• 28. Catecholamines Synthesized from tyrosine Secreted in response to positive or negative stress by the adrenal medulla Types:  Epinephrine (adrenaline)  Norepinephrine (noradrenaline)
    • 29. Catecholamines Tyrosine
    • 30. Effects Stimulates the “fight-or-flight” response Increase metabolism  Cellular respiration produces ATP  Need oxygen  Need energy source (glucose)
    • 31. Effects: Energy Source Increased blood glucose levels  Glycogen  glucose  more ATP readily available Stimulates the release of fatty acids from fat cells to supply the body with more energy Decreased kidney and digestive activity
    • 32. Effects: Oxygen Increased blood pressure and blood flow  oxygen is distributed to cells faster Increased breathing rate Relaxes/contracts certain blood vessels  overall effect of redirecting blood away from non- vital areas  increasing blood flow to the heart, brain, and skeletal muscles Increased alertness
    • 33. Application Epinephrine is present in epinephrine autoinjectors (EpiPens)
    • 34. Long Term Stress Response
    • 35. Long-Term Stress Response:Neuroendocrine pathway  CRH  ACTH  Corticosteroid  Glucocorticoid  Mineralcorticoid
    • 36. Long-Term Stress Response: Neuroendocrine pathwayLocation HormoneStimulus StressHypothalamus Corticotropin-releasing Hormone (CRH)Anterior Pituitary Adrenocorticotropic Hormone (ACTH)Adrenal Cortex Corticosteroids: Glucocorticoids (e.g. cortisol) Mineralocoritcoids (e.g. aldosterone)Effect Increase glucose production Increase oxygen delivery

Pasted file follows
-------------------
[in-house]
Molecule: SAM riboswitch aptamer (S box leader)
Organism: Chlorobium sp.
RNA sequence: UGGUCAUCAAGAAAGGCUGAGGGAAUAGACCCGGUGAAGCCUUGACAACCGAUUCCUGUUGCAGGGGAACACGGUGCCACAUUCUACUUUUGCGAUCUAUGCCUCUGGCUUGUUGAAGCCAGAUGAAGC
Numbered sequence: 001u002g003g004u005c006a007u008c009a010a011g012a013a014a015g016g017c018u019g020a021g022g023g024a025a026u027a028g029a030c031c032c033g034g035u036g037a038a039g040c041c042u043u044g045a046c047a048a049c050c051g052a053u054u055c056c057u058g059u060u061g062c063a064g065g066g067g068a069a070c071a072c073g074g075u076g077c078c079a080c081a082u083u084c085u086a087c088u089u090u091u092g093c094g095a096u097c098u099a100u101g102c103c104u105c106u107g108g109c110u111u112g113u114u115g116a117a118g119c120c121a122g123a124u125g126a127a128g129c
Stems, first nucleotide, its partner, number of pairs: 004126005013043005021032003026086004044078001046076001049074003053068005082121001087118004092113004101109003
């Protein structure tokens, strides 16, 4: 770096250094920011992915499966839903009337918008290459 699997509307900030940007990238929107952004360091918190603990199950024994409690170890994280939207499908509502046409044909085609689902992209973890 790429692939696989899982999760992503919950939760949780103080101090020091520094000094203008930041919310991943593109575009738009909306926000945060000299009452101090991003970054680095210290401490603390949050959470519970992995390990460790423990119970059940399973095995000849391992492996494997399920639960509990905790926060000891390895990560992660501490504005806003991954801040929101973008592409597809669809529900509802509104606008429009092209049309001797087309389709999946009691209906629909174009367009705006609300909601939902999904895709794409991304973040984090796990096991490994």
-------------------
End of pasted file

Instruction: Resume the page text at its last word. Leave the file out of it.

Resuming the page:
• 37. Corticotropin-ReleasingHormone (CRH) Neuropeptide hormone Released from hypothalamus Cause: stressful stimuli Stimulates anterior pituitary to synthesize ACTH
    • 38. Adrenocorticotropic Hormone(ACTH) Polypeptide hormone Tropic hormone Produced from anterior pituitary Stimulates adrenal cortex to synthesize corticosteroids
    • 39. Corticosteroids steroids produced and released from the adrenal cortex Type Example Glucocorticoid Cortisol Mineralcorticoid Aldoesterone Sex hormones testosterone
    • 40. GlucocorticoidsEffects: Energy source Affects glucose metabolism  Synthesize of glucose from non-carbohydrate sources  Liver breaks down muscle protein in skeletal muscles to glucose Occurs when body needs more glucose than what the liver can produce from its storage of glycogen
    • 41. MineralocorticoidsEffects: Indirectly on oxygen Hormone that affects the body’s osmotic balance  Stimulates reabsorption of salt and water by kidneys Cause increase in blood volume and pressure Increase oxygen delivery
    • 42. Compare Short & Long Term Stress ManagementStress Short term Long termHormones Epinephrine Glucocorticoid (cortisol) Norepinephrine Mineralcorticoid (aldoesterone)Energy Glucose from Glucose from non- glycogen stores carbohydrate sourceOxygen Increase heart Increase reabsorption rate, pressure, flow of salt and water, blood & resp rate, volume, pressure & regulate vessel size flow
    • 43. Stress Associated Disorders
    • 44. Hypersecretion: Cushing’s Disease Overproduction of corticosteroids (glucocorticoid) Cause: pituitary tumour (excess ACTH) Treatment: surgery, radiation
    • 45. Cushing’s Disease Effects Mimic diabetes:  Hyperglycermia (high blood glucose)  Glucosuria (glucose in urine)  Protein shortage (protein converted to glucose) Physical effects:  Excess glucose deposited as body fat in abdomen, face, above shoulder blades ▪ Weight gain, “moon face” and “buffalo hump”  Appendages remain thin  Muscle weakness, prone to bruising  Weak skeleton, prone to fractures
    • 46. Hyposecretion: Addison’s Disease Failure to produce adequate levels of glucocorticoid (cortisol) Cause: autoimmune / adrenal gland disorders  immune system gradually destroys the adrenal cortex Treated with gluco/mineralocorticoids
    • 47. Addison’s Disease Symptoms major weight loss dizziness, vomiting and nausea extreme pain in stomach